The gold value of Aphelios's maxed out stats is 945 gold for AD, 1,350 gold for attack speed, and 957 gold for lethality. Although this would imply that the best skilling order is W > E > Q, there are a couple of other factors to consider besides gold value. One is that AD is typically the best early-game stat to have as it gives higher damage per auto therefore better trading and last-hitting, which makes it better to max before attack speed. Lethality works best the more damage you already have, and as early-game you don't have much of it, fully maxing it right from the get go out of the question.

However, for your second stat to max, although the gold value on W is much higher than the gold value on E, another thing to consider is synergy with Aphelios's kit. As previously mentioned, Aphelios is highly ability dependent with many potential single-target oneshot combos and potentially even AoE oneshot combos. This obviously gives him a lot of synergy with stats that increase his ability damage, such as AD and lethality, while he has very few synergies with attack speed besides the regular crit ADC's synergy with attack speed.

For a beginner Aphelios who doesn't yet know how to fully utilize Aphelios's kit, they may not be able to identify much of a visible difference between maxing the attack speed or lethality second as much of their effectiveness will come from their auto-attacks anyway, but the more one masters the champion, the more they will get out of maxing lethality over attack speed, and come to appreciate lethality for its playmaking potential.

That being said, a third and fourth factor to consider: Attack speed max straight up gives the highest DPS of all stats by far at all stages, and lethality works best against low armor targets and worst against high armor targets. If your sole objective is to melt down tanky enemy targets, then W max will work best at doing so, at the cost of decreasing your effectiveness against all squishy targets who could actually be blown up with your abilities.

What is the exact tangible point where you should max W against tanks? It's hard to say. Personally I usually don't feel the need to alter my skill max or buildpath just because of a tank on the enemy team, but as a tank starts to get really fed, and depending on which tank as well (Malphite, Sion and Cho'gath are the worst), I may alter my skilling order and even radically alter my buildpath to adjust for them. If you're maxing W every other game, then you're probably overreacting to the mere presence of a tank. But the more tanks there are, and the further ahead they are, the more you should consider W max second as an option over E max.

But remember, although you're a backline ADC, you have a lot of combos to make plays with and oneshot squishies, so you're not just limited to interacting with the enemy tanks in a game just because they have a beefy frontline. Don't fall into the trap of simply maxing W every time the enemy team has tanks. So long as you think your DPS will be sufficient enough to deal with them, you don't have to maximize it and can instead focus on having more impact with your abilities. This is especially true in Season 14 where the strength of lethality has become so much better.
Flexible Stat Maxing
There is an alternative philosophy that some Aphelios mains have taken towards maxing their passive stats, where instead of maxing any one stat up-front, they just put a point in whatever they think is most useful to them in the moment based on the stats they currently have from both items and their passive. For example, if you've already built some AD but no attack speed, they'd put points in attack speed until they feel they have enough. If they have a lot of AS such as from Berserker's Greaves rush but no AD components, they will put all their points in AD until the ratio feels right again.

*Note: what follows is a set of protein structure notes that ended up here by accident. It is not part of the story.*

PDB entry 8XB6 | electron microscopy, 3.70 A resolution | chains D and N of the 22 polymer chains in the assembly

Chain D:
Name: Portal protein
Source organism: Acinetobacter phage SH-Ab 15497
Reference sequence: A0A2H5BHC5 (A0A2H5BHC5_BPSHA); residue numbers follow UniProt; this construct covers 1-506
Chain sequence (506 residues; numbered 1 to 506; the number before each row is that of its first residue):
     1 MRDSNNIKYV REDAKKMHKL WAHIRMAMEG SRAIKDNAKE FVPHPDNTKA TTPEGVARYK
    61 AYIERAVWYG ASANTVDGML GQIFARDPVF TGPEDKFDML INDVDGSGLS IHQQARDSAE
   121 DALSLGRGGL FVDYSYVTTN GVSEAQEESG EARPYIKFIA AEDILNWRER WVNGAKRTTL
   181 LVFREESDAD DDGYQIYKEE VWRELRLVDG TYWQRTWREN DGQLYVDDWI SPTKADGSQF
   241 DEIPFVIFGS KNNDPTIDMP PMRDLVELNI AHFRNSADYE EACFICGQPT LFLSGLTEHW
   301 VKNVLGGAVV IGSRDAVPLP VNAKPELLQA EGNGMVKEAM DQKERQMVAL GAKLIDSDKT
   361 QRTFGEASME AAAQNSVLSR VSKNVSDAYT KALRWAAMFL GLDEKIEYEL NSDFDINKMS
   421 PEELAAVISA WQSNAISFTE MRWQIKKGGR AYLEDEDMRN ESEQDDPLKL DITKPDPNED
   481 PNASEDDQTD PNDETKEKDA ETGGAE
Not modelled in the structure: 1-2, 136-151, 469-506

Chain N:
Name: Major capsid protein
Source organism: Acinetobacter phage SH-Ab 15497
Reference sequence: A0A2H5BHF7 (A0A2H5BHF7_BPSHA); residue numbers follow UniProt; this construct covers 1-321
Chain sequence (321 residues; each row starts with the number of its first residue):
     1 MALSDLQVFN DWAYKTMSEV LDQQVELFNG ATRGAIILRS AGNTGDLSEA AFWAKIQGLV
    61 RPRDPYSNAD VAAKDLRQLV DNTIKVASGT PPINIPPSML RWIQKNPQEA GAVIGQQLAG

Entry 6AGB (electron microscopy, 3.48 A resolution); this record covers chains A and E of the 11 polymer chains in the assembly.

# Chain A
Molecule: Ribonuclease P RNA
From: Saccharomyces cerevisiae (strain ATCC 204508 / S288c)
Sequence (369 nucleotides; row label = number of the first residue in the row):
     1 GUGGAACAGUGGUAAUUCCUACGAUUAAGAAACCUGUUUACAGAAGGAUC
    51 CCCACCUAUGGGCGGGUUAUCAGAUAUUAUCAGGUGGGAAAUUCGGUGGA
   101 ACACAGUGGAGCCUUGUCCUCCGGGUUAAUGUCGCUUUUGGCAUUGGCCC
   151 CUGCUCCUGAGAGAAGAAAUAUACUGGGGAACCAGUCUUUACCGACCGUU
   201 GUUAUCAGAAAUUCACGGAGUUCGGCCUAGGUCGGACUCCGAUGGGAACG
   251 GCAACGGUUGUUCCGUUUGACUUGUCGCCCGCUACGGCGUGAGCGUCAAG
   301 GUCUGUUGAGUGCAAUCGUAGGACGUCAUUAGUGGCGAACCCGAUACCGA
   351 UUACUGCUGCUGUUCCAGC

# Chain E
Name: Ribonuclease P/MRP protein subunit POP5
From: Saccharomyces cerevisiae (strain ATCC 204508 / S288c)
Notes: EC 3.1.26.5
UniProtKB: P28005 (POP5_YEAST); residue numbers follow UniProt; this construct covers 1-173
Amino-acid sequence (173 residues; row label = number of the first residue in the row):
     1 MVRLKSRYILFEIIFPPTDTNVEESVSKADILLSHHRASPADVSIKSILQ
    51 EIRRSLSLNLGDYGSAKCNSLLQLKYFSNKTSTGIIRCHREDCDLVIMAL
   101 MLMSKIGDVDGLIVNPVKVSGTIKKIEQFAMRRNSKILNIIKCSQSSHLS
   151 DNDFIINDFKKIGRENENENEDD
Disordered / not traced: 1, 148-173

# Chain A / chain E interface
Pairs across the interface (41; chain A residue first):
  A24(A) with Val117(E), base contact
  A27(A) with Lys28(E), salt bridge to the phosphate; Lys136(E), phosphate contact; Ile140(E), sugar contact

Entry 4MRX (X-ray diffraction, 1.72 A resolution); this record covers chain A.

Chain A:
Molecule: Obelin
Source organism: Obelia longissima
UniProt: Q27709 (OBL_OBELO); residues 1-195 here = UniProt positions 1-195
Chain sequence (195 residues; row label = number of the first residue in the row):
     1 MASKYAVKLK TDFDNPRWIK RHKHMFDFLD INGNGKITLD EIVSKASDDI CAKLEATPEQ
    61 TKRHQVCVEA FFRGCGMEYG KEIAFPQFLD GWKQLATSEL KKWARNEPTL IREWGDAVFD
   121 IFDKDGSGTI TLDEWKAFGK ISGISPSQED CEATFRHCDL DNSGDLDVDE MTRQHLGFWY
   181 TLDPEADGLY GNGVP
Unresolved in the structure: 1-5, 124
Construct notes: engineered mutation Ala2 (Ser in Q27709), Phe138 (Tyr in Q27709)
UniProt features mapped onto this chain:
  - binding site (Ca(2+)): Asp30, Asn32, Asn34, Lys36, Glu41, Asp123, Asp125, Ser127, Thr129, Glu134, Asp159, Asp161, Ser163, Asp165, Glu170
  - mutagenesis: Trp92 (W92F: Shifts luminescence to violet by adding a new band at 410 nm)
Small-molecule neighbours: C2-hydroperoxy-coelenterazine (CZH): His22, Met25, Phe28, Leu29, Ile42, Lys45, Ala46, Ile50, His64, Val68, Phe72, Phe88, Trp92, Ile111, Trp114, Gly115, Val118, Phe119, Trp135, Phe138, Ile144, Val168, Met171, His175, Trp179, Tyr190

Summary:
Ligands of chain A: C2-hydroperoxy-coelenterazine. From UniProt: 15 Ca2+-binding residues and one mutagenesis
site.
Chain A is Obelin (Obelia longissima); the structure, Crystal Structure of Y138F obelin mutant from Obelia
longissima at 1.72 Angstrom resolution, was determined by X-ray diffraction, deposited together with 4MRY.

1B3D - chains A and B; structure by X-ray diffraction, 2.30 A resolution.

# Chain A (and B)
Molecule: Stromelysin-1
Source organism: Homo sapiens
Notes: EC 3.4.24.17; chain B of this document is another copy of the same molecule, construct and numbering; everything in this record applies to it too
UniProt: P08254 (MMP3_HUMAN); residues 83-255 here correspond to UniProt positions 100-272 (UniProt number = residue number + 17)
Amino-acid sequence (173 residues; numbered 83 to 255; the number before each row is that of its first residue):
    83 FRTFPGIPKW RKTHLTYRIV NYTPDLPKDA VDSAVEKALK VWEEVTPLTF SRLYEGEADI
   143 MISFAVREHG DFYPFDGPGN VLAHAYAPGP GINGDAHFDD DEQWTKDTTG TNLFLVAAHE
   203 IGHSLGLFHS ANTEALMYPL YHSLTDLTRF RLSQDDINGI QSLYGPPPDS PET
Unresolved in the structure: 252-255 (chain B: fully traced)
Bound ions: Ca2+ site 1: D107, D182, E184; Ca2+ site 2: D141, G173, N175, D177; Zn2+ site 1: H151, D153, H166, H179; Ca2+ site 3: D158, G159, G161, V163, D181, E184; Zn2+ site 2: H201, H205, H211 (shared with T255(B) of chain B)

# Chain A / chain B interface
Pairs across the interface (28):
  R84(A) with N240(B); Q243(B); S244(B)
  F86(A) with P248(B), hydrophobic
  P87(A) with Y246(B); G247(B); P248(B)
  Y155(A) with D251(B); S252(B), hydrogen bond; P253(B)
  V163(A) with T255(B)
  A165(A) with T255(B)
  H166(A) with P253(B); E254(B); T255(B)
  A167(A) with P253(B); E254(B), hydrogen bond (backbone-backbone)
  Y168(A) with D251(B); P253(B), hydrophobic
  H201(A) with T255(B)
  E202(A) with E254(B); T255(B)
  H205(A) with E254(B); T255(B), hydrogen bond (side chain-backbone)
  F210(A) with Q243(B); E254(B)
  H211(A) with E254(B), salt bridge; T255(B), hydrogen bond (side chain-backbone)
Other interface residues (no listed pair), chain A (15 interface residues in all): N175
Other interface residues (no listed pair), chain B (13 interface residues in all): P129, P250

I tried this out for a while, and from both my testing and theorising on the topic, I don't think it's the best approach. This approach to maxing your stats looks too much into the short-term of what's best for your build right at this very moment, and not the long-term of what stats the build you intend to have synergizes with.

For example, when building Kraken Slayer, if you've built x2 Long Swords your build has given you a great deal of AD but no attack speed, meaning that very temporarily you would benefit more from putting a point in attack speed rather than in AD or lethality, to improve your currently sorely-lacking DPS.

But then once you've built Kraken Slayer and Berserker's Greaves, and eventually also The Collector, you would most benefit from having fully maxed out your AD and lethality, just simply because your attack speed is already fine and Aphelios scales better with AD/Lethality anyway. Not just during this temporary breakpoint, but for the entire rest of the game your build would benefit more from points in AD and lethality, which you've delayed in favour of attack speed, the worst stat your build scales with, simply because it was better for you at a highly specific point in the game where your attack speed was lacking compared to your AD.

Needless to say, I think that's a very short-sighted approach. It's much better to max out the stats you think are going to work better with the build you intend to end up with, particularly at the 1-3 items point, because this is the long term build that you want to plan around. You shouldn't mess with your long-term effectiveness all throughout the 1-3 item point just to gain slightly better powerspikes during a very brief period in the game.

I do think that you don't necessarily have to max out any particular skill just because you've started putting points in it, but it should be based on a more long-term approach than just “what gives the highest benefit at this very moment?”. For example, in Season 14 after the Lethality buffs at around level ~5 points in Lethality start to become more effective than points in AD, and importantly stay more effective, so after a few points in AD it makes more sense to then switch over to maxing lethality.